Pork Tenderloin with Pomegranate Cherry Sauce

One of the nice things about being a food writer is the enormous number of recipes that cross my desk. One of my sources for recipes each month is the American Institute for Cancer Research. I can’t begin to count all of the recipes from the AICR that we have tried.

This month, a pork tenderloin recipe caught my eye. Pork, of course mixes well with many other ingredients. It goes well with a wide variety of vegetables and fruit among them.

In this particular recipe, pork is combined with cherries and pomegranate. I’m curious to see how it turns out since just recently we prepared some pheasant in a barbecue sauce that contained cherries. The result was rather tasty, so I’m assuming the cherries will do the same for the tenderloin.

Pork Tenderloin with Pomegranate Cherry Sauce
½ cup dried tart cherries
¾ cup pomegranate juice, divided
1 pound pork tenderloin
4 teaspoons canola oil
½ cup fat-free reduced-sodium chicken broth
¼ cup finely chopped shallots
1 teaspoon dried thyme
1 tablespoon coarse seed mustard
2 teaspoons unsalted butter (optional)
Salt and ground black pepper
Place cherries in small bowl. Add ½ cup pomegranate juice and let sit until cherries are plump, about 20 minutes. Drain, setting fruit aside and reserving liquid.
Cut tenderloin crosswise into 8 pieces. Using your palm, gently flatten each piece to an even thickness.
Heat oil in large skillet over medium-high heat. Add pork and cook until it is browned on both sides, turning meat once, about 6 minutes in all. When instant read thermometer reads 150 degrees or meat resists slightly when pressed with your finger, remove it to plate, cover loosely with foil, and set aside.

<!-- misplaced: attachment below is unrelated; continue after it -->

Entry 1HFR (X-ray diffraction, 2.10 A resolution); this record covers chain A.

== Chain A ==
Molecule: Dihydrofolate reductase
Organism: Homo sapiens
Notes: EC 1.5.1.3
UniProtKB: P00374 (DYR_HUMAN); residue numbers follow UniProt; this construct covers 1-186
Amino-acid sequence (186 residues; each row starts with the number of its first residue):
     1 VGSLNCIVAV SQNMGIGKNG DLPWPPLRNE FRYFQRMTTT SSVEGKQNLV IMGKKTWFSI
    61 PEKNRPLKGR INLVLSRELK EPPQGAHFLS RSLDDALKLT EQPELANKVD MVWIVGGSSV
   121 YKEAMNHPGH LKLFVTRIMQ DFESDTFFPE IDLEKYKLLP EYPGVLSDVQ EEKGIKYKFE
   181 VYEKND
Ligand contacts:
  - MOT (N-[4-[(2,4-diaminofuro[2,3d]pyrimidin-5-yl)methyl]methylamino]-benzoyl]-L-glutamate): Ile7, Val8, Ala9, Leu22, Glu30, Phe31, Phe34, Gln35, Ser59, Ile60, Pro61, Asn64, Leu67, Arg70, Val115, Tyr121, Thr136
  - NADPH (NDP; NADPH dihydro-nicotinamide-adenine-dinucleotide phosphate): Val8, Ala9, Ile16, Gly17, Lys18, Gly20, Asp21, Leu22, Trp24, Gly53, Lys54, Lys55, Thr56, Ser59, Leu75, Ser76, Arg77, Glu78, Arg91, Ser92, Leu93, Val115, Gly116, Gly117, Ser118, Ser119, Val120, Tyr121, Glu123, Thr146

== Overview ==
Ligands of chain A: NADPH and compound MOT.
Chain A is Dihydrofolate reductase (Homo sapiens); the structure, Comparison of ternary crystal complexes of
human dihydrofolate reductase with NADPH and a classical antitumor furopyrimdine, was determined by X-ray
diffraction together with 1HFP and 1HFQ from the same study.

Pour broth into the pan. As it boils, use wooden spatula to scrape up all browned bits. When broth is reduced by half, 4 to 5 minutes, add cherries, shallots, pomegranate juice and reserved juice from soaking, thyme and mustard. Simmer vigorously until liquid is reduced by one-third, 4 to 5 minutes. Return meat and any juices that have collected to pan and cook until meat is barely pink in the center or instant read thermometer registers 160 degrees. Season with salt and pepper to taste. Place 2 pieces of tenderloin on each of 4 dinner plates. If using, swirl butter into sauce until it melts. Spoon sauce over meat. Serve immediately.
Note: If the tenderloin has a silverskin membrane, remove it or at the meat counter, ask the butcher to do it for you.
Yield: Serves 4.
Approximate nutritional analysis per serving: 238 calories, 5 grams fat (4 grams saturated), 43 grams carbohydrates,
7 grams protein, 6 grams dietary fiber, 155 milligrams sodium.